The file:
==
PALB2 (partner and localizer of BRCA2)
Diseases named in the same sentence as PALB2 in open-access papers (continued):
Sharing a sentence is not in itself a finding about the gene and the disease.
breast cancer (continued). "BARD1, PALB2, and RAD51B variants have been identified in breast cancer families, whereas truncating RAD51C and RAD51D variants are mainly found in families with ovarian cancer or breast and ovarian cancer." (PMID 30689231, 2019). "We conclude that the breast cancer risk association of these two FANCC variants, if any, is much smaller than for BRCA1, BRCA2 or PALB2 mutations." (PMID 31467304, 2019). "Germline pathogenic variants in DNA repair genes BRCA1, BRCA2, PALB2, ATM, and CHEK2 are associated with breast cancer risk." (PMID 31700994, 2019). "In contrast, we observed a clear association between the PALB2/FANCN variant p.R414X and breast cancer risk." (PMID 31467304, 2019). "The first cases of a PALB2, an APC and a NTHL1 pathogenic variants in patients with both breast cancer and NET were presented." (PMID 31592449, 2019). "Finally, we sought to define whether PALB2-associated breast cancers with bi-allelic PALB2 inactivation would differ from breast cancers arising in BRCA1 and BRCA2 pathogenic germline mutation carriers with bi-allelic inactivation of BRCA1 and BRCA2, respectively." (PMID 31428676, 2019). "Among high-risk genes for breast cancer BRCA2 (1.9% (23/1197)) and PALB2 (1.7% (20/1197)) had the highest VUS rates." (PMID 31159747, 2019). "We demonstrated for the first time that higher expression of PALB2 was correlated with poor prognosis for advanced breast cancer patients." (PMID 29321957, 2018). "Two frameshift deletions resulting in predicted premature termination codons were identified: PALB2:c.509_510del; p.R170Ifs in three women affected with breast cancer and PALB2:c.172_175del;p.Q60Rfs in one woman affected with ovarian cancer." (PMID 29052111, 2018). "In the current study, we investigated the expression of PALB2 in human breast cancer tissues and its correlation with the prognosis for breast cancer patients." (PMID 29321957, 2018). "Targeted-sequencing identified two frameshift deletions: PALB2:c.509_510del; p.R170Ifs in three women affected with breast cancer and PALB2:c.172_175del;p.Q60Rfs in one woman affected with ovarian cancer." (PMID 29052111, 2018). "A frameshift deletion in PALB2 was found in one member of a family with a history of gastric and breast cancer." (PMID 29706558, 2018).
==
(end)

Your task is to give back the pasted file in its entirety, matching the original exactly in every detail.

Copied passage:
PALB2 (partner and localizer of BRCA2)
Diseases named in the same sentence as PALB2 in open-access papers (continued):
Sharing a sentence is not in itself a finding about the gene and the disease.
breast cancer (continued). "BARD1, PALB2, and RAD51B variants have been identified in breast cancer families, whereas truncating RAD51C and RAD51D variants are mainly found in families with ovarian cancer or breast and ovarian cancer." (PMID 30689231, 2019). "We conclude that the breast cancer risk association of these two FANCC variants, if any, is much smaller than for BRCA1, BRCA2 or PALB2 mutations." (PMID 31467304, 2019). "Germline pathogenic variants in DNA repair genes BRCA1, BRCA2, PALB2, ATM, and CHEK2 are associated with breast cancer risk." (PMID 31700994, 2019). "In contrast, we observed a clear association between the PALB2/FANCN variant p.R414X and breast cancer risk." (PMID 31467304, 2019). "The first cases of a PALB2, an APC and a NTHL1 pathogenic variants in patients with both breast cancer and NET were presented." (PMID 31592449, 2019). "Finally, we sought to define whether PALB2-associated breast cancers with bi-allelic PALB2 inactivation would differ from breast cancers arising in BRCA1 and BRCA2 pathogenic germline mutation carriers with bi-allelic inactivation of BRCA1 and BRCA2, respectively." (PMID 31428676, 2019). "Among high-risk genes for breast cancer BRCA2 (1.9% (23/1197)) and PALB2 (1.7% (20/1197)) had the highest VUS rates." (PMID 31159747, 2019). "We demonstrated for the first time that higher expression of PALB2 was correlated with poor prognosis for advanced breast cancer patients." (PMID 29321957, 2018). "Two frameshift deletions resulting in predicted premature termination codons were identified: PALB2:c.509_510del; p.R170Ifs in three women affected with breast cancer and PALB2:c.172_175del;p.Q60Rfs in one woman affected with ovarian cancer." (PMID 29052111, 2018). "In the current study, we investigated the expression of PALB2 in human breast cancer tissues and its correlation with the prognosis for breast cancer patients." (PMID 29321957, 2018). "Targeted-sequencing identified two frameshift deletions: PALB2:c.509_510del; p.R170Ifs in three women affected with breast cancer and PALB2:c.172_175del;p.Q60Rfs in one woman affected with ovarian cancer." (PMID 29052111, 2018). "A frameshift deletion in PALB2 was found in one member of a family with a history of gastric and breast cancer." (PMID 29706558, 2018).